Background: IsdG is a novel heme-degrading enzyme found in pathogenic bacteria. Results: MhuD, an IsdG-type enzyme from Mycobacterium tuberculosis, degrades heme into unusual tetrapyrroles without generating carbon monoxide. Conclusion: The unique MhuD reaction is mechanistically distinct from that of canonical heme oxygenase enzymes. Significance: Nonplanarity of heme in the IsdG-type enzymes appears to cause a new degradation pathway. MhuD is an oxygen-dependent heme-degrading enzyme from Mycobacterium tuberculosis with high sequence similarity (∼45%) to Staphylococcus aureus IsdG and IsdI. Spectroscopic and mutagenesis studies indicate that the catalytically active 1:1 heme-MhuD complex has an active site structure similar to those of IsdG and IsdI, including the nonplanarity (ruffling) of the heme group bound to the enzyme. Distinct from the canonical heme degradation, we have found that the MhuD catalysis does not generate CO. Product analyses by electrospray ionization-MS and NMR show that MhuD cleaves heme at the α-meso position but retains the meso-carbon atom at the cleavage site, which is removed by canonical heme oxygenases. The novel tetrapyrrole product of MhuD, termed “mycobilin,” has an aldehyde group at the cleavage site and a carbonyl group at either the β-meso or the δ-meso position. Consequently, MhuD catalysis does not involve verdoheme, the key intermediate of ring cleavage by canonical heme oxygenase enzymes. Ruffled heme is apparently responsible for the heme degradation mechanism unique to MhuD. In addition, MhuD heme degradation without CO liberation is biologically significant as one of the signals of M. tuberculosis transition to dormancy is mediated by the production of host CO.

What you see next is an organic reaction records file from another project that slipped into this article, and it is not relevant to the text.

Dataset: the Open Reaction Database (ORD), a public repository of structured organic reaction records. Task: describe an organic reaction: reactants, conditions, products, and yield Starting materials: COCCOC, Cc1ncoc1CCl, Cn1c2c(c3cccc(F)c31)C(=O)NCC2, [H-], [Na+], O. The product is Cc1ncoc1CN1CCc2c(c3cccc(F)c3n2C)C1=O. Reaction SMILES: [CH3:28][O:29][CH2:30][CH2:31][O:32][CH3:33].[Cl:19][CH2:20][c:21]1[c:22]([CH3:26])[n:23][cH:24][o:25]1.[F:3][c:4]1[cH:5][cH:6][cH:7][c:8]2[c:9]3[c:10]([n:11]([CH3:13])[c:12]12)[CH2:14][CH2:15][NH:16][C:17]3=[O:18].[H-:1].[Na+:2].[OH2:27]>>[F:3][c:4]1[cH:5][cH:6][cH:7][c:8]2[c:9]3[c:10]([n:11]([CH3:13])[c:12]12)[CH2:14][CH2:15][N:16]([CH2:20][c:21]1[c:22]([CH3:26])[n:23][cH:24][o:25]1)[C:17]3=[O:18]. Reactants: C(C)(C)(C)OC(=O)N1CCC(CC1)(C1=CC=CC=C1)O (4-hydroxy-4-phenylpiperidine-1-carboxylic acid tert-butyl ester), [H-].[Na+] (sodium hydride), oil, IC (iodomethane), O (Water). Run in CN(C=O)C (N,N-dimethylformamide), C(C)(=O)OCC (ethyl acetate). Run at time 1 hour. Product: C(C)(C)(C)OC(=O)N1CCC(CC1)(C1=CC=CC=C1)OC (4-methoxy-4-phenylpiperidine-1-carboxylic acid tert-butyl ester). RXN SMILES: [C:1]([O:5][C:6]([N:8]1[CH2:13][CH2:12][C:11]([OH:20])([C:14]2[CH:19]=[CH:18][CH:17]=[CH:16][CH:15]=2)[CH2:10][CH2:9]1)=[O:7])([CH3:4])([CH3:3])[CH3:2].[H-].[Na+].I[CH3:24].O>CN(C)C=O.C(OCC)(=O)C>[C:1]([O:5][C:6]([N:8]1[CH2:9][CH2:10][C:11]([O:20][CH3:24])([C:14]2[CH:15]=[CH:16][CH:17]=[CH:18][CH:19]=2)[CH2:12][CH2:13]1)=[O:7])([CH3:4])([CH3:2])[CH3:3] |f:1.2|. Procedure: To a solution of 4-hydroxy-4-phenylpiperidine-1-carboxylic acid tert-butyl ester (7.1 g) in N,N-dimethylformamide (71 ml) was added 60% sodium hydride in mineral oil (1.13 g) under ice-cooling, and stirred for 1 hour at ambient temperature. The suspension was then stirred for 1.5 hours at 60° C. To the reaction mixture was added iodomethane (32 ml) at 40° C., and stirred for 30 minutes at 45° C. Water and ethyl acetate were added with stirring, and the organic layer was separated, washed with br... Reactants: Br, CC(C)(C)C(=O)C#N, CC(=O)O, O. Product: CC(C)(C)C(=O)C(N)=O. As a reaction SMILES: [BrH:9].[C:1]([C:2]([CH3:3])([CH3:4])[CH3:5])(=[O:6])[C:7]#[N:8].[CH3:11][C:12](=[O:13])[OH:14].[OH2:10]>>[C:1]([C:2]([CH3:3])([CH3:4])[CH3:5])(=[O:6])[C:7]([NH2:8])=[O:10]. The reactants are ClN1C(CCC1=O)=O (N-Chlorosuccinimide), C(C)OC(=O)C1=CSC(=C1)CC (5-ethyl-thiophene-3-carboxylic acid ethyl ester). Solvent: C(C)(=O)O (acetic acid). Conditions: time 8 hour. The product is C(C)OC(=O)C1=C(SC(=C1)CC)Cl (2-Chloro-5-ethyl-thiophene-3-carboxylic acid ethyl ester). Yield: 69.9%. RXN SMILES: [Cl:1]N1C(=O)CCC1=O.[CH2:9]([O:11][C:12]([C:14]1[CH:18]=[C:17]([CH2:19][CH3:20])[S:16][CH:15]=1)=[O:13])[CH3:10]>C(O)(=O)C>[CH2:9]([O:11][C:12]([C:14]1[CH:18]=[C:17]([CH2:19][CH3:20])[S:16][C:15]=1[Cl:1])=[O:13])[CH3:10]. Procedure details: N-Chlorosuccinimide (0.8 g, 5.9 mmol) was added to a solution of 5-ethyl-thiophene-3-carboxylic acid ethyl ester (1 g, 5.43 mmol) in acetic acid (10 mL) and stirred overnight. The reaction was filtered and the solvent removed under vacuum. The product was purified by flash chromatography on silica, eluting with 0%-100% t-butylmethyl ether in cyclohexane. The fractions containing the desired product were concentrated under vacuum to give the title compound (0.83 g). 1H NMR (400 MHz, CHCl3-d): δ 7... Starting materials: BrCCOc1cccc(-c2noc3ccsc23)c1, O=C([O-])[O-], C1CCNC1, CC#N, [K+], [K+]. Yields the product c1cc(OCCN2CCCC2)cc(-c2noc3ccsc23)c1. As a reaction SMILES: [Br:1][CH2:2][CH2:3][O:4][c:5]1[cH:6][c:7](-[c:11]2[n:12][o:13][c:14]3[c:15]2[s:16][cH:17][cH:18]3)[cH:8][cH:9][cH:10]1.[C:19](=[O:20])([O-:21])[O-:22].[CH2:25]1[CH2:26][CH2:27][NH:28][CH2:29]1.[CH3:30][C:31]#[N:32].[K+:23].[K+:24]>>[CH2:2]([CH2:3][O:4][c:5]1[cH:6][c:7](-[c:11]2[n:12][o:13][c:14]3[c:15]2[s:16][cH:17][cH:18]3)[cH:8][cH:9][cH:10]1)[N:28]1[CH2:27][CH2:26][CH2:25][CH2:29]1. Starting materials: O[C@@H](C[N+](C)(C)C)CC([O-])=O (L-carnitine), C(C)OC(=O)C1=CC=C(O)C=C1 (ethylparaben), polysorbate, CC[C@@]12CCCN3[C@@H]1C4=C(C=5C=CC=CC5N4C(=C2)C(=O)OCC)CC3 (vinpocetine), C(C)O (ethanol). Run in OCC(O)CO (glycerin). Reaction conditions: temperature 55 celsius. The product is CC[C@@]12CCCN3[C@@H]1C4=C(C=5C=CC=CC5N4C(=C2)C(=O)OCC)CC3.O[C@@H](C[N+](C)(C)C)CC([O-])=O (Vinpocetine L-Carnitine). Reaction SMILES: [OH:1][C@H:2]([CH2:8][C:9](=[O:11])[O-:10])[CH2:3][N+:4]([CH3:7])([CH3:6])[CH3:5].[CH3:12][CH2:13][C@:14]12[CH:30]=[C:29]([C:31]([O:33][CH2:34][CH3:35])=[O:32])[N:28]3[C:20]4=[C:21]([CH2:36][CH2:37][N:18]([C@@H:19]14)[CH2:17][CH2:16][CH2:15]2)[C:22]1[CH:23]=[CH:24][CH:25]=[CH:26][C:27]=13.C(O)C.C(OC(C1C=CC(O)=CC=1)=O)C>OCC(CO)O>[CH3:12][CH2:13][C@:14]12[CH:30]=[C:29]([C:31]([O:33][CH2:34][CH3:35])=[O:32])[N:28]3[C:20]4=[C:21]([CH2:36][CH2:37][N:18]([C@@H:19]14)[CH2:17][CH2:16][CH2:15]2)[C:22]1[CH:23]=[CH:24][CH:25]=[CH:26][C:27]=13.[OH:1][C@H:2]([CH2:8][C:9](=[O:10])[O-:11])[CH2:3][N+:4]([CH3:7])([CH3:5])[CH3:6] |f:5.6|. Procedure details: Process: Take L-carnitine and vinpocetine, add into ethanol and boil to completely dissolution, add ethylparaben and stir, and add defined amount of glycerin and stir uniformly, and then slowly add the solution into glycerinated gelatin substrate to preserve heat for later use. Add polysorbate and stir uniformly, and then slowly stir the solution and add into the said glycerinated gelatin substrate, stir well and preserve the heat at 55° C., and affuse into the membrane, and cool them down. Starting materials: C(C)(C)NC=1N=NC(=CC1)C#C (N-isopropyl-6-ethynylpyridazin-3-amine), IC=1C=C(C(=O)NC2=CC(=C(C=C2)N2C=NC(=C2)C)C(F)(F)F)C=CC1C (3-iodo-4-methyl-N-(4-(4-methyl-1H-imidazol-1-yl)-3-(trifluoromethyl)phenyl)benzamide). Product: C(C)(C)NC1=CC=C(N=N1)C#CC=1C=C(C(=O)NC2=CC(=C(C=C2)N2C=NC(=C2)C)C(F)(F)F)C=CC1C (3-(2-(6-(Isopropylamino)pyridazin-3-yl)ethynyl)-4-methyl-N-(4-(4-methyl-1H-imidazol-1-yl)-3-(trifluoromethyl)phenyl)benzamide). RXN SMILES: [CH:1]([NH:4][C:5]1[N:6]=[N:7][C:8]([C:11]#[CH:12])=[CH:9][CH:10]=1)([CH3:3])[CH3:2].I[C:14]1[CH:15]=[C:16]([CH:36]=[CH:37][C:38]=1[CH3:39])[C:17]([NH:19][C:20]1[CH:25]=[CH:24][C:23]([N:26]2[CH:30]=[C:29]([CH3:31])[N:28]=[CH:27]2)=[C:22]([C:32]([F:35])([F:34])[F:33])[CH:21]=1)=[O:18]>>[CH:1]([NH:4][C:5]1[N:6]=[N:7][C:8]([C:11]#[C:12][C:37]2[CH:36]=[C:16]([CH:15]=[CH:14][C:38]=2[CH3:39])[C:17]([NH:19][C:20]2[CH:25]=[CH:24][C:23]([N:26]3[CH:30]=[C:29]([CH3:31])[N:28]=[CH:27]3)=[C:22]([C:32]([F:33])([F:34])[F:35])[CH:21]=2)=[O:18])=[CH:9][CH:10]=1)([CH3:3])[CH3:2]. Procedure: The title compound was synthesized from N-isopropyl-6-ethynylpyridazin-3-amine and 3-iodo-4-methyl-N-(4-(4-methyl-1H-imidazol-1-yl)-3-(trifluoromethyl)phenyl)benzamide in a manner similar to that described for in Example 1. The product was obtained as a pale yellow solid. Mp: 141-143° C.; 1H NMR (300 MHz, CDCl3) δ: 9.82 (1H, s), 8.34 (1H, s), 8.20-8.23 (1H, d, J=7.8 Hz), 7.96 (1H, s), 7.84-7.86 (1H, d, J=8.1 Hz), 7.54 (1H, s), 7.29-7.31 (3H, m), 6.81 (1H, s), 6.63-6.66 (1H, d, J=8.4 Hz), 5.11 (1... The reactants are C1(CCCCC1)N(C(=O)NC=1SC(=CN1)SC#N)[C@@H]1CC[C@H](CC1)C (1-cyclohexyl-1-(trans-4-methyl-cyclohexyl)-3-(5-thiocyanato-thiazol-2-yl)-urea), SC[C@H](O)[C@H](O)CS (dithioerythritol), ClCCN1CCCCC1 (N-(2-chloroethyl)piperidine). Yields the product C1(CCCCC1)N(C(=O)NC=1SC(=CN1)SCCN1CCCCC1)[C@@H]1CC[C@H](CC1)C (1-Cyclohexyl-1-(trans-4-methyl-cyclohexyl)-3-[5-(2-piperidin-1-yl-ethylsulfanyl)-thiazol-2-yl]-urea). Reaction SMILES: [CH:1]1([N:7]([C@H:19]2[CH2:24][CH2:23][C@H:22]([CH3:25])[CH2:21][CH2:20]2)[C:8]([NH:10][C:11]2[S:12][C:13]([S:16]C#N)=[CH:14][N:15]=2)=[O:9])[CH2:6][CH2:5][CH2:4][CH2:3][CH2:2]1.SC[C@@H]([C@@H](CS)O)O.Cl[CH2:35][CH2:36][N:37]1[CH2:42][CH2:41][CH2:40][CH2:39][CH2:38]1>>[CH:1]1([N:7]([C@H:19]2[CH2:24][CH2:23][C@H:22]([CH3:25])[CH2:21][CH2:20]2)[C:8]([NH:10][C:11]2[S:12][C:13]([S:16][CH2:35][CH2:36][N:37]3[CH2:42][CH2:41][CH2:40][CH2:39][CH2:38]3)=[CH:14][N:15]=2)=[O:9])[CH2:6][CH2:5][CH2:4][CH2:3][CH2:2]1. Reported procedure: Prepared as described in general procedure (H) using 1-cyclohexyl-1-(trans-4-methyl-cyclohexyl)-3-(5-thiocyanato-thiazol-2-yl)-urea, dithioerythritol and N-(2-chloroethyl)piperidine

Shusuke Nambu, T. Matsui, C. Goulding
The Journal of Biological Chemistry